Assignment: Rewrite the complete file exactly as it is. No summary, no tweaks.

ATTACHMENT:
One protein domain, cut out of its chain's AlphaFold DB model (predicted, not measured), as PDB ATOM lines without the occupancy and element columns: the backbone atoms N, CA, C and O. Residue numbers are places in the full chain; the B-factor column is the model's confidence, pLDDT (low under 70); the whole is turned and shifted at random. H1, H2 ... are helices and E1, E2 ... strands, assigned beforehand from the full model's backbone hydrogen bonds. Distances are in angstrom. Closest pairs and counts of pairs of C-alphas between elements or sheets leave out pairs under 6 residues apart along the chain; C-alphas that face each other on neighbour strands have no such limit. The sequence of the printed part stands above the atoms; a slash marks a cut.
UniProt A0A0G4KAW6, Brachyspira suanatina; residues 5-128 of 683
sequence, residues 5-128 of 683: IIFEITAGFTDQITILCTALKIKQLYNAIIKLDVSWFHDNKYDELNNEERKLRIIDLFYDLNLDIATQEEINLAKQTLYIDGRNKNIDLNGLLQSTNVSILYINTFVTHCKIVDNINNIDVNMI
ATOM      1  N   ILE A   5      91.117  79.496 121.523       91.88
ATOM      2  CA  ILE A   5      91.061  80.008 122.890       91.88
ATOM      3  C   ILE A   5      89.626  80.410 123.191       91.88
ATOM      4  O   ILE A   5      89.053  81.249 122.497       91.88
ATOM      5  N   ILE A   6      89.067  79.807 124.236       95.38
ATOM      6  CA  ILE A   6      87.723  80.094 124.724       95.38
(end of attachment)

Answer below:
One protein domain, cut out of its chain's AlphaFold DB model (predicted, not measured), as PDB ATOM lines without the occupancy and element columns: the backbone atoms N, CA, C and O. Residue numbers are places in the full chain; the B-factor column is the model's confidence, pLDDT (low under 70); the whole is turned and shifted at random. H1, H2 ... are helices and E1, E2 ... strands, assigned beforehand from the full model's backbone hydrogen bonds. Distances are in angstrom. Closest pairs and counts of pairs of C-alphas between elements or sheets leave out pairs under 6 residues apart along the chain; C-alphas that face each other on neighbour strands have no such limit. The sequence of the printed part stands above the atoms; a slash marks a cut.
UniProt A0A0G4KAW6, Brachyspira suanatina; residues 5-128 of 683
sequence, residues 5-128 of 683: IIFEITAGFTDQITILCTALKIKQLYNAIIKLDVSWFHDNKYDELNNEERKLRIIDLFYDLNLDIATQEEINLAKQTLYIDGRNKNIDLNGLLQSTNVSILYINTFVTHCKIVDNINNIDVNMI
ATOM      1  N   ILE A   5      91.117  79.496 121.523       91.88
ATOM      2  CA  ILE A   5      91.061  80.008 122.890       91.88
ATOM      3  C   ILE A   5      89.626  80.410 123.191       91.88
ATOM      4  O   ILE A   5      89.053  81.249 122.497       91.88
ATOM      5  N   ILE A   6      89.067  79.807 124.236       95.38
ATOM      6  CA  ILE A   6      87.723  80.094 124.724       95.38